New York Times: Stop States Racing to the Bottom for Firms
|June 6, 2014||Posted by Staff under Good Press|
This 2014 excerpt of the New York Times, May 9, is by Edward Alden and Rebecca Strauss of the Council on Foreign Relations.
Each year, state and local governments in the United States spend more than $80 billion, or roughly 7 percent of their total budgets, on tax breaks and subsidies to attract investments from auto companies, movie producers, aircraft makers, and other industries.
State governments would be better off if they collectively ended the handouts and competed for business in other ways, such as making investments in infrastructure or education or offering lower overall tax rates.
The World Trade Organization has rules that restrict government subsidies. The Organization for Economic Cooperation and Development has a longstanding arrangement to limit financing subsidies to exporters. These international models should be adapted to our states. Kansas and Missouri are trying to reach a truce to stop bribing businesses to move from one side of the Kansas City area to the other.
Ed. Notes: It’s not just when state politicians compete that opening loopholes is bad; it’s always bad. Either everybody pays or nobody pays; fair is fair. If any state or locality or nation wants to be a haven for business — as are Singapore or Hong Kong — all it has to do is geonomize — as did Singapore and Hong Kong. That is, cut taxes on people’s efforts — even eliminate them. Instead, recover the rental value of land. Land is something that a new business moving in has to pay for anyway, so if the local government gets the payment, it’s only sellers and lenders who’d lose, and the value of land is not theirs anyway.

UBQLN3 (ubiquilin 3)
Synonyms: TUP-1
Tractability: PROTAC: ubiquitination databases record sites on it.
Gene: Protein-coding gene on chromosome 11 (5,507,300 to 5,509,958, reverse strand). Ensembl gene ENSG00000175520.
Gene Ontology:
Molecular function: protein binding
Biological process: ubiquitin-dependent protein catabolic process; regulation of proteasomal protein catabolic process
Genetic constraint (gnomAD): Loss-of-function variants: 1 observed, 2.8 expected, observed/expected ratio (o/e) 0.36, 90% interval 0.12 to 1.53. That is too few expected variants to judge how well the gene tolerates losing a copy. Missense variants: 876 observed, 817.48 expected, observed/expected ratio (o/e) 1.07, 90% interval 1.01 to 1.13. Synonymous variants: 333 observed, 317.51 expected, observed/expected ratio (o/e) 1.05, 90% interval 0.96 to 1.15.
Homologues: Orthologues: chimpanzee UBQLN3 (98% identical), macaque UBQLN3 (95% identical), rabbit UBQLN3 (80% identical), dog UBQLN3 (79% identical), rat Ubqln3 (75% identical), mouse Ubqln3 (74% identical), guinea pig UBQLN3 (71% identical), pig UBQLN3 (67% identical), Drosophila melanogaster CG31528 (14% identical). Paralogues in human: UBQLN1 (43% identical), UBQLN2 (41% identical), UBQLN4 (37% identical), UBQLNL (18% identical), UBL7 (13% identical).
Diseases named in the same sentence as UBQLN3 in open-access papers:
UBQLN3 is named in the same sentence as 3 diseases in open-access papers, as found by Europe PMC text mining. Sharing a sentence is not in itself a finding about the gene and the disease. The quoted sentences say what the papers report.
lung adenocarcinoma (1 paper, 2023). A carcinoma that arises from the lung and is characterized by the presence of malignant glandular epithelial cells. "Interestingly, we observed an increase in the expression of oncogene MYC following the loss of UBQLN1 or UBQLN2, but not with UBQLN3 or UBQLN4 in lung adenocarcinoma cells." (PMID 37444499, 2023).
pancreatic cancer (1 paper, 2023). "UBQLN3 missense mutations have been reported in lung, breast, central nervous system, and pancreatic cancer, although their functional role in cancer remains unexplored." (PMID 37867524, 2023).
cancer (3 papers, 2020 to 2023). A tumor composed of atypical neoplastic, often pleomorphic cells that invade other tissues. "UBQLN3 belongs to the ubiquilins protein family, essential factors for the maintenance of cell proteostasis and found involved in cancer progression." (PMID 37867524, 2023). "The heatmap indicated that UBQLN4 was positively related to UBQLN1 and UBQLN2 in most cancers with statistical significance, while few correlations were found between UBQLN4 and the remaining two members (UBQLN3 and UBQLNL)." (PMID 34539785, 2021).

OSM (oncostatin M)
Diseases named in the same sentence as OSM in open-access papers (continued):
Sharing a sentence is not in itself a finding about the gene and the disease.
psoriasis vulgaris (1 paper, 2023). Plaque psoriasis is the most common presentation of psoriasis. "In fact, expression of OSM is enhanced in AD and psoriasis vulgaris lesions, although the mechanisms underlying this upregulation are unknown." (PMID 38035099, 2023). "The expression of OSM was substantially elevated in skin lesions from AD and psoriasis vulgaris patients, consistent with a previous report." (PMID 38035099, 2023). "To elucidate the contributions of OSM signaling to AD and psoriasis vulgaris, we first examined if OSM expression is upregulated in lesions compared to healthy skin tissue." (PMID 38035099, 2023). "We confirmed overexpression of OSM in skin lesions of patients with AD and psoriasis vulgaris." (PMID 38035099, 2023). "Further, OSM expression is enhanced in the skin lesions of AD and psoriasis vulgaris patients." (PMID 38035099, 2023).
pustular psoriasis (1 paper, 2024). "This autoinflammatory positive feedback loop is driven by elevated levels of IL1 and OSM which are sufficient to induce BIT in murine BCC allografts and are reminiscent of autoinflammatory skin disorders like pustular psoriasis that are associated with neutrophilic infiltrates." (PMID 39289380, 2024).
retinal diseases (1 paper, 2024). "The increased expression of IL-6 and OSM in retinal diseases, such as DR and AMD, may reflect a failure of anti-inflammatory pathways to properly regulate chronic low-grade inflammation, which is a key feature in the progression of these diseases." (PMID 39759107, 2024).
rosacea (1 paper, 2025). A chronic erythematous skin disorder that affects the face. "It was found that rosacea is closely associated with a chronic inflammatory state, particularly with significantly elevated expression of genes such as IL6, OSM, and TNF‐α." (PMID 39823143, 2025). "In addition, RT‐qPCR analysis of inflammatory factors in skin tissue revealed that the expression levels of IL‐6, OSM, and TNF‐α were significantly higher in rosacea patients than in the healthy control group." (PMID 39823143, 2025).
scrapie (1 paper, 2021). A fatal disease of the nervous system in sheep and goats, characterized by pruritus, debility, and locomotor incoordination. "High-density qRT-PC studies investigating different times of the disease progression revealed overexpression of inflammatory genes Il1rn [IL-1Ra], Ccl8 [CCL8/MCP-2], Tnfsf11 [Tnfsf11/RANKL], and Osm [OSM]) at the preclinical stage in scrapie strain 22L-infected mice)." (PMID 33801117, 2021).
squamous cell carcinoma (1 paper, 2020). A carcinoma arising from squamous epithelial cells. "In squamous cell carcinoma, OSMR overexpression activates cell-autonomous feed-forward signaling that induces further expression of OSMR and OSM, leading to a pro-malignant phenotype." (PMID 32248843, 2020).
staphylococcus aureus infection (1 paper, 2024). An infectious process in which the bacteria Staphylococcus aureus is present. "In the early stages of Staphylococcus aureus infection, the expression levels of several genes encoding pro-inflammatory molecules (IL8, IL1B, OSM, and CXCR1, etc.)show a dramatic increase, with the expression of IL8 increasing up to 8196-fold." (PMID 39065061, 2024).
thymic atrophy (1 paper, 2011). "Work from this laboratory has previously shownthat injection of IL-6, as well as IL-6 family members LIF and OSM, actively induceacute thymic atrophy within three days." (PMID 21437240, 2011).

The value of land is created by the presence of community while land itself is created by nobody. Ground rent makes the perfect common wealth. It’s our earnings and purchases and buildings — private wealth — that should never be taxed.
And if we did not tax what we should not in the first place, we’d have no excuse to open loopholes for favored insiders.